MacroBID100mg Prolonged-release Capsules.
Nitrofurantoin Mercury Pharma 100mg Prolonged-Release Capsules
Nitrofurantoin 100mg Prolonged-Release Capsules is a modified release, hard gelatin capsule containing the equivalent of 100mg of Nitrofurantoin in the form of nitrofurantoin macrocrystals and nitrofurantoin monohydrate.
Excipient(s) with known effect-Lactose monohydrate 194.60 mg and sucrose 31 mg per capsule
For the full list of excipients, see section 6.1
The 100mg capsule has an opaque blue cap and opaque yellow body and bears the monogram “GS 100”.
For the treatment of and prophylaxis against acute or recurrent, uncomplicated lower urinary tract infections or pyelitis either spontaneous or following surgical procedures. It is indicated in adults, children and infants over 12 years of age.
Nitrofurantoin is specifically indicated for the treatment of infections when due to susceptible strains of Escherichia coli, Enterococci, Staphylococci, Citrobacter, Klebsiella and Enterobacter.
Most strains of Proteus and Serratia are resistant. All Pseudomonas strains are resistant.
Nitrofurantoin 100mg Prolonged-Release Capsules is not indicated for the treatment of associated renal cortical or perinephric abscesses.
Adults and children over 12 years of age.
The dose should be taken with food or milk (e.g. at meal times).
Acute or recurrent uncomplicated UTI and pyelitis -100mg twice daily for seven days.
Surgical Prophylaxis - 100 mg twice daily on the day of the procedure and 3 days thereafter.
Provided there is no significant renal impairment, in which nitrofurantoin is contraindicated, the dosage should be that for any normal adult.
See precaution and risks to elderly patients associated with long term therapy (see section 4.8).
Children under 12 years
Nitrofurantoin 100mg Prolonged-Release Capsules is a fixed dosage and is therefore not suitable for children under 12 years
Nitrofurantoin is contraindicated in patients with renal dysfunction and in patients with an eGFR below of less than 45 ml/minute (see sections 4.3 & 4.4).
Method of administration
For oral use
• Hypersensitivity to the active substance, other nitrofurans or to any of the excipients listed in section 6.1.
• Patients suffering from renal dysfunction with an eGFR below 45 ml/minute.
• G6PD deficiency (see also Section 4.6)
• Acute porphyria.
• In infants under three months of age as well as pregnant patients at term (during labour and delivery) because of the theoretical possibility of haemolytic anaemia in the foetus or in the newborn infant due to immature erythrocyte enzyme systems.
Nitrofurantoin is not effective for the treatment of parenchymal infections of a unilaterally functioning kidney. A surgical cause for infection should be excluded in recurrent or severe cases.
Nitrofurantoin may be used with caution as short-course therapy only for the treatment of uncomplicated lower urinary tract infection in individual cases with an eGFR between 30-44 ml/min to treat resistant pathogens, when the benefits are expected to outweigh the risks.
Since pre-existing conditions may mask hepatic or pulmonary adverse reactions, nitrofurantoin should be used with caution in patients with pulmonary disease, hepatic dysfunction, neurological disorders and allergic diathesis.
Peripheral neuropathy and susceptibility to peripheral neuropathy, which may become severe or irreversible has occurred and may be life threatening. Therefore, treatment should be stopped at the first signs of neural involvement (paraesthesiae).
Nitrofurantoin should be used with caution in patients with anaemia, diabetes mellitus, electrolyte imbalance, debilitating conditions, and vitamin B (particularly folate) deficiency.
Pulmonary adverse reactions
Acute, subacute and chronic pulmonary reactions have been observed in patients treated with nitrofurantoin. If these reactions occur, nitrofurantoin should be discontinued immediately. Signs of pulmonary damage include difficulty and or pain when breathing, shortness of breath and coughing up blood or mucus.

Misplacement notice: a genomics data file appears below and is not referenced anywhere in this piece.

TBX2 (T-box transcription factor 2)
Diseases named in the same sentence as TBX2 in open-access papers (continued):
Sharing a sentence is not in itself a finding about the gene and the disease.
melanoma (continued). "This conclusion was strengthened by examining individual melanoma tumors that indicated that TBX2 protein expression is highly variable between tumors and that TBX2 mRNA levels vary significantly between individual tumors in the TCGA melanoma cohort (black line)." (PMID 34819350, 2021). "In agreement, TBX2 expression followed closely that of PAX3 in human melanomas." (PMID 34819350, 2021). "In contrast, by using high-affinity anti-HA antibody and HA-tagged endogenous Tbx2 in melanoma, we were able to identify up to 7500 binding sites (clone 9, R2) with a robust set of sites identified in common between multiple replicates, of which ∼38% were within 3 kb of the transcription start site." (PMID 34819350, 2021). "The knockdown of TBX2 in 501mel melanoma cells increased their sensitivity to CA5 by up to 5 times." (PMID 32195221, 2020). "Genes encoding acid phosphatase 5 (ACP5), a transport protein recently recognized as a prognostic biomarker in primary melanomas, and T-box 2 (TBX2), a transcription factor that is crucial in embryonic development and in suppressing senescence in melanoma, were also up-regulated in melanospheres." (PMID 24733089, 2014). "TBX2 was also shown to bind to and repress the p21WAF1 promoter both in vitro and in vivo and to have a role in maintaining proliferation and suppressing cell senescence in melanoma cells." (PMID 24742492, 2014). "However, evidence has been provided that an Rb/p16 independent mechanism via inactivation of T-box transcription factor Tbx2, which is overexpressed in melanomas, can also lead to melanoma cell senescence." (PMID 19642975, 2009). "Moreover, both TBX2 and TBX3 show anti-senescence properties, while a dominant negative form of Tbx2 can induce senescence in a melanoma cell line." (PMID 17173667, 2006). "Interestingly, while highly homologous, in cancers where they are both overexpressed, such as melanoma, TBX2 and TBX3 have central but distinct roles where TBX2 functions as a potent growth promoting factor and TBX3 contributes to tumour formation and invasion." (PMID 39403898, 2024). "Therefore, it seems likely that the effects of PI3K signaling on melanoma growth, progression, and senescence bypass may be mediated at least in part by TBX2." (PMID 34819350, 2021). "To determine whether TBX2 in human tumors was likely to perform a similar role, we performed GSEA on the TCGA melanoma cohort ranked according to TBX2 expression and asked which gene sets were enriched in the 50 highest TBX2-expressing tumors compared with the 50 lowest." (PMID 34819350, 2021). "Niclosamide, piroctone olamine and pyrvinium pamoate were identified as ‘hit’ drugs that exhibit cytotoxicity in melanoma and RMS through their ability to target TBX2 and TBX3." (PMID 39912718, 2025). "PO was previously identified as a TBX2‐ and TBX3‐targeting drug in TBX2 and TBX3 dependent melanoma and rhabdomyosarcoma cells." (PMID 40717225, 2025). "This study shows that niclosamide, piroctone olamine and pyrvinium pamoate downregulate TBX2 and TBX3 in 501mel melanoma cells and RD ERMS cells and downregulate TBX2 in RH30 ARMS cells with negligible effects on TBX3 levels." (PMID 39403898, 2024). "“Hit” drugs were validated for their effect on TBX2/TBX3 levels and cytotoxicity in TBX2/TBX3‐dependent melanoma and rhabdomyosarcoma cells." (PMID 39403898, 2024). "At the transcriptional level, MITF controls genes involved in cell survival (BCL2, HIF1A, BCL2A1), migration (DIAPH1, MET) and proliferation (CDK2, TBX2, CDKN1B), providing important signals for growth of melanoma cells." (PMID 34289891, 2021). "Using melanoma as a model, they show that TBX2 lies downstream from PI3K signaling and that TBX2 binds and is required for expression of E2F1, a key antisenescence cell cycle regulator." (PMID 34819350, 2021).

Chronic pulmonary reactions
Chronic pulmonary reactions (including pulmonary fibrosis and diffuse interstitial pneumonitis) can develop insidiously and can often occur in elderly patients. Close monitoring of the lung diseaseof patients receiving long-term therapy is indicated (especially in the elderly).
Acute pulmonary reactions
Pulmonary reactions may be acute and usually occur within the first week of treatment. Increased vigilance for respiratory symptoms in patients who have just started therapy is warranted (especially in the elderly).
Urine may be coloured yellow or brown after taking Nitrofurantoin. Patients on Nitrofurantoin are susceptible to false positive urinary glucose (if tested for reducing substances).
Nitrofurantoin should be discontinued at any signs of haemolysis in those with suspected glucose-6-phosphate dehydrogenase deficiency.
Gastrointestinal reactions may be minimised by taking the drug with food or milk, or by adjustment of dosage.
Hepatic reactions, including hepatitis, autoimmune hepatitis, cholestatic jaundice, chronic active hepatitis, and hepatic necrosis, occur rarely. Fatalities have been reported. The onset of chronic active hepatitis may be insidious, and patients should be monitored periodically for changes in biochemical tests that would indicate liver injury. If hepatitis occurs, the drug should be withdrawn immediately and appropriate measures should be taken.
For long term treatment monitor the patient closely for appearance of hepatic or pulmonary symptoms and other evidence of toxicity.
Discontinue treatment with nitrofurantoin if otherwise unexplained pulmonary, hepatotoxic, haematological or neurological syndromes occur.
Patients with rare hereditary problems of galactose intolerance, total lactase deficiency or glucose-galactose malabsorption should not take this medicine.
Patients with rare hereditary problems of fructose intolerance, glucose-galactose malabsorption or sucrase-isomaltase insufficiency should not take this medicine.
1. Increased absorption with food or agents delaying gastric emptying.
2. Decreased absorption with magnesium trisilicate.
3. Decreased renal excretion of Nitrofurantoin by probenecid and sulfinpyrazone.
4. Decreased anti-bacterial activity by carbonic anhydrase inhibitors and urine alkalisation.
5. Anti-bacterial antagonism by quinolone anti-infectives.
6. Interference with some tests for glucose in urine.
7. As Nitrofurantoin belongs to the group of Antibacterials, it will have the following resulting interactions:
• Typhoid Vaccine (oral): Antibacterials inactivate oral typhoid vaccine.
Animal studies with nitrofurantoin have shown no teratogenic effects. Nitrofurantoin has been in extensive clinical use since 1952 and its suitability in human pregnancy has been well documented. However, as with all other drugs, the maternal side effects may adversely affect course of pregnancy. The drug should be used at the lowest dose as appropriate for a specific indication, only after careful assessment.